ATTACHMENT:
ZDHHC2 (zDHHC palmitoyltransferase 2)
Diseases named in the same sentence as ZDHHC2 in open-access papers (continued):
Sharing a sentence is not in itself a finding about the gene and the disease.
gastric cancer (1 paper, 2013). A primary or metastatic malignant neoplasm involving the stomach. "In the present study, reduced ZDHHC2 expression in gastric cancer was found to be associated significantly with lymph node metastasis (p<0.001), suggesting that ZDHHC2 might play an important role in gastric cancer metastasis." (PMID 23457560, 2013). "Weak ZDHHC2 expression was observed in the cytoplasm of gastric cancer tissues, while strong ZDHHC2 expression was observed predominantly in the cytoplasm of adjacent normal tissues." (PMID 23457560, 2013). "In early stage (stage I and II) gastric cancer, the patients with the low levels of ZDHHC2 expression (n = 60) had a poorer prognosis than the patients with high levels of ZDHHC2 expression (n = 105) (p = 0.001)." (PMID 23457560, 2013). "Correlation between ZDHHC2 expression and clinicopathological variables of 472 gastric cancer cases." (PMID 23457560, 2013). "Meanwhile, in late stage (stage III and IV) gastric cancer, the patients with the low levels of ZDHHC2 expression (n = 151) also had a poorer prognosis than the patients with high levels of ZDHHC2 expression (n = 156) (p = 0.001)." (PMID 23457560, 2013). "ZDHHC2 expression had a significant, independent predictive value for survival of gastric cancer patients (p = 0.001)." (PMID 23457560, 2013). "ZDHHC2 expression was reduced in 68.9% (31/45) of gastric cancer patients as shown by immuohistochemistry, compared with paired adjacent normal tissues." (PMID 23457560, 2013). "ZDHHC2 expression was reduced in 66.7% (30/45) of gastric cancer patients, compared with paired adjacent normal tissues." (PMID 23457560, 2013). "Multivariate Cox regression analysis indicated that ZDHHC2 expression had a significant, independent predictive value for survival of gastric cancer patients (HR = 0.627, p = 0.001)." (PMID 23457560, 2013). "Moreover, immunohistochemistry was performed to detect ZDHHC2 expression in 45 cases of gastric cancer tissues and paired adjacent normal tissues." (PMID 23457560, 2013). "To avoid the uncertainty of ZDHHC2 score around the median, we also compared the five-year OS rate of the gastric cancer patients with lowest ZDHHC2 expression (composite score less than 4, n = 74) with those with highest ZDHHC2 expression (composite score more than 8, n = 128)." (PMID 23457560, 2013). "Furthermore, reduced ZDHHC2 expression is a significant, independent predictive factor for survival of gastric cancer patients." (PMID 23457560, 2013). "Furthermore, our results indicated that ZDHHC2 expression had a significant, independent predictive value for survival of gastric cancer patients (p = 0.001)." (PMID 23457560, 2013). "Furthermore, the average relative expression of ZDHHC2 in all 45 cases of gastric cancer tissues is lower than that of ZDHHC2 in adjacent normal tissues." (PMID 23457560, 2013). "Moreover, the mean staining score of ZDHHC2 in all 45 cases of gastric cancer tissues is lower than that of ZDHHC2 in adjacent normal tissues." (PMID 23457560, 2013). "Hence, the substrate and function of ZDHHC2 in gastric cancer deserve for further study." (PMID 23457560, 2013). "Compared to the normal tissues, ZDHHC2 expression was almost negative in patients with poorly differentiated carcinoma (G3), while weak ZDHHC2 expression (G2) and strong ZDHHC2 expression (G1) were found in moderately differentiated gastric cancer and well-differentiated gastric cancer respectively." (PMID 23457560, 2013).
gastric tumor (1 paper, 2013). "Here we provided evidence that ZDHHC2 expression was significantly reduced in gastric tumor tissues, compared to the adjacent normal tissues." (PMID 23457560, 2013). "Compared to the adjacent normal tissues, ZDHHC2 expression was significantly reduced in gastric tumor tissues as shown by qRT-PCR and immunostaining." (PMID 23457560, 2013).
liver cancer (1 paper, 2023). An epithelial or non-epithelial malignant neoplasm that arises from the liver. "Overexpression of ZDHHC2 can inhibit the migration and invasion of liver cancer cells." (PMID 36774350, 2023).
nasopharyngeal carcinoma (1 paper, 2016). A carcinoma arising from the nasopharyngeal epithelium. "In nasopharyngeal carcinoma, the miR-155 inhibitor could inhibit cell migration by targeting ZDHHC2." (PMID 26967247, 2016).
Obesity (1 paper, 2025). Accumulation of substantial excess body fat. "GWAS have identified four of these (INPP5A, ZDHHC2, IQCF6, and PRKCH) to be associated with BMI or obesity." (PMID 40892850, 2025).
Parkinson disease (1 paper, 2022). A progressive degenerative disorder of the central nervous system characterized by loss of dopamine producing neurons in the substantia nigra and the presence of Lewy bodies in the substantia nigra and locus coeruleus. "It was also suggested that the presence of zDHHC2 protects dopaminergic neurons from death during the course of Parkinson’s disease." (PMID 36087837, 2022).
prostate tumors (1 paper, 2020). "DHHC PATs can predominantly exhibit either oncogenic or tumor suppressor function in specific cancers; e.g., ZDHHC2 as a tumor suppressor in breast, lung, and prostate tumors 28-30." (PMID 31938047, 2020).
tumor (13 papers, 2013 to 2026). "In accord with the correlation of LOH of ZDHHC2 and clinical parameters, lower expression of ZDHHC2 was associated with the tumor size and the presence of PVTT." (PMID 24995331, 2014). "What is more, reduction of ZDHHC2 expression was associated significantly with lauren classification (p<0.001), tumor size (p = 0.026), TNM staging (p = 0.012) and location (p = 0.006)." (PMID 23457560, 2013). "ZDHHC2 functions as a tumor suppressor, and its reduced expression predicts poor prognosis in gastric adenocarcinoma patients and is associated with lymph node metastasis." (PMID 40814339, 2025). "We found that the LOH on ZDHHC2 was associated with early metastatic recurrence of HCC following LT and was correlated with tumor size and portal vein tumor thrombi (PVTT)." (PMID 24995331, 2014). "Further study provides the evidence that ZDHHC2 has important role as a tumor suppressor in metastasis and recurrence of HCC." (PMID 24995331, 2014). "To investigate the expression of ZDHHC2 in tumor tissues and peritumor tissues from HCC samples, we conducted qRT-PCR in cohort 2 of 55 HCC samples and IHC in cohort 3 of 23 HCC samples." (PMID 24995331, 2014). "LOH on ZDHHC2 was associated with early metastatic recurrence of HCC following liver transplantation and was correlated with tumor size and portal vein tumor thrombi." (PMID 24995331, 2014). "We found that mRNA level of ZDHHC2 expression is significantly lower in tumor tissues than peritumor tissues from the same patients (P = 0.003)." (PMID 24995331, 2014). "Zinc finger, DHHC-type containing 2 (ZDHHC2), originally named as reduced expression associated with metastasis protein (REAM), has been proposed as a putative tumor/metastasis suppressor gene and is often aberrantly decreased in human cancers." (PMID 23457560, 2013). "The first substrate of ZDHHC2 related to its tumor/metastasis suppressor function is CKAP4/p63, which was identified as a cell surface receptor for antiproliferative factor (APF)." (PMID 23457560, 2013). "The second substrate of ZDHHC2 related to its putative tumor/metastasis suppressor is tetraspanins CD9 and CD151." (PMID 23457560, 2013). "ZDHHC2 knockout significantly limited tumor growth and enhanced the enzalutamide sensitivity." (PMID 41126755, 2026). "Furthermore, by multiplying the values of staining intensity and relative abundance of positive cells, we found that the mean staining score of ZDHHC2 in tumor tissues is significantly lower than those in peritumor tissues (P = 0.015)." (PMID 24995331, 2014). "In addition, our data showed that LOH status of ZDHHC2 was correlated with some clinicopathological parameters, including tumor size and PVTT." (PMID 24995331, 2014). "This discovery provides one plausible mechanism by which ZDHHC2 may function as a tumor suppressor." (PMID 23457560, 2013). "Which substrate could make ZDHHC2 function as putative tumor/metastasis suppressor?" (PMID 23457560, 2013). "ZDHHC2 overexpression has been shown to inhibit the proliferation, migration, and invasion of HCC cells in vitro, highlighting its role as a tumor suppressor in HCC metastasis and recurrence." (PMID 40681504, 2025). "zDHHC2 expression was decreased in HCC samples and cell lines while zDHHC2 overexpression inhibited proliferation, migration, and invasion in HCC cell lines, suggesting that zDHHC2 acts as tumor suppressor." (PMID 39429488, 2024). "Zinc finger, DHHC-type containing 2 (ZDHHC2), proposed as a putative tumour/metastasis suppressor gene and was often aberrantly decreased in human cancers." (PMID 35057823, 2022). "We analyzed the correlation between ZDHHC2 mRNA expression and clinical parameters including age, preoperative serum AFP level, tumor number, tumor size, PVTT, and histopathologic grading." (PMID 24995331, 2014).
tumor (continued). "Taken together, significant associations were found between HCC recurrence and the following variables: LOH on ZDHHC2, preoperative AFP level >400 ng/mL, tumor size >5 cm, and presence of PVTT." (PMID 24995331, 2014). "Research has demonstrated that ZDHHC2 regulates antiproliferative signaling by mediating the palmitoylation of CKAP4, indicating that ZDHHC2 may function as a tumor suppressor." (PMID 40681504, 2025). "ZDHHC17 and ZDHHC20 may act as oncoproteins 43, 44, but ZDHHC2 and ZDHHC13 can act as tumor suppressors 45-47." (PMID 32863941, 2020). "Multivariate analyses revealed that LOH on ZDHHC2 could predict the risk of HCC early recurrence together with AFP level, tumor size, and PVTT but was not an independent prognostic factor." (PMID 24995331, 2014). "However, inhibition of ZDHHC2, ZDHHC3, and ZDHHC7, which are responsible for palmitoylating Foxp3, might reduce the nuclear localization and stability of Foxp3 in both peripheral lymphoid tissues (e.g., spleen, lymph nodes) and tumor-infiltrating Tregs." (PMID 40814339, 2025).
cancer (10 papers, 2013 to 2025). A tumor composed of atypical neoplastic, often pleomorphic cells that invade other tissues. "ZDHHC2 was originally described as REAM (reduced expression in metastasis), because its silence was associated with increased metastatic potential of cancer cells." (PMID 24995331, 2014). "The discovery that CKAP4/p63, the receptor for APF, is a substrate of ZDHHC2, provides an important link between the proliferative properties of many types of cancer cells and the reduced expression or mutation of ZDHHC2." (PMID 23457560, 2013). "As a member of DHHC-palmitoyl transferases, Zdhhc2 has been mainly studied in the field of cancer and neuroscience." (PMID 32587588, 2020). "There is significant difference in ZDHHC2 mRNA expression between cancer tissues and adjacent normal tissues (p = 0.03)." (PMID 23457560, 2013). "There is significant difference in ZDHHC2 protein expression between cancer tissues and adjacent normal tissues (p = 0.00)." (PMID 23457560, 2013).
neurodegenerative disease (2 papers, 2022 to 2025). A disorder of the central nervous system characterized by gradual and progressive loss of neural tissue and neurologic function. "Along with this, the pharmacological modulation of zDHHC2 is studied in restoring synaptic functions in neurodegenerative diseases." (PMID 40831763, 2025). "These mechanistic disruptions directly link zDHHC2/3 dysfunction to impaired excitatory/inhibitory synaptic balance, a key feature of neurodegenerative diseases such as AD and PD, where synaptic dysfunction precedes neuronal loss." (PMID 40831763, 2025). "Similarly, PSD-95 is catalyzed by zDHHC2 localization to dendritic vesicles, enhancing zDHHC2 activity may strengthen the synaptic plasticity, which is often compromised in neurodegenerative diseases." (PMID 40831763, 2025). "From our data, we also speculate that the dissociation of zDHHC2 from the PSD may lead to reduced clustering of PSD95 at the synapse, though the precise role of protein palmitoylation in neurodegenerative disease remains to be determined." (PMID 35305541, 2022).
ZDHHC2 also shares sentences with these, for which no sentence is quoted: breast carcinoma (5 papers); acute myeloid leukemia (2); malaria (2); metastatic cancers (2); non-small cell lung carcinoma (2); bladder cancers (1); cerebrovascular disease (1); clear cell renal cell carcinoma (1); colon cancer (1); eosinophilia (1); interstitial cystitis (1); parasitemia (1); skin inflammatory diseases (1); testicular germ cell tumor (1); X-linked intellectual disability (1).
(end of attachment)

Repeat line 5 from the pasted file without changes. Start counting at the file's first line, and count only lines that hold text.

gastric tumor (1 paper, 2013). "Here we provided evidence that ZDHHC2 expression was significantly reduced in gastric tumor tissues, compared to the adjacent normal tissues." (PMID 23457560, 2013). "Compared to the adjacent normal tissues, ZDHHC2 expression was significantly reduced in gastric tumor tissues as shown by qRT-PCR and immunostaining." (PMID 23457560, 2013).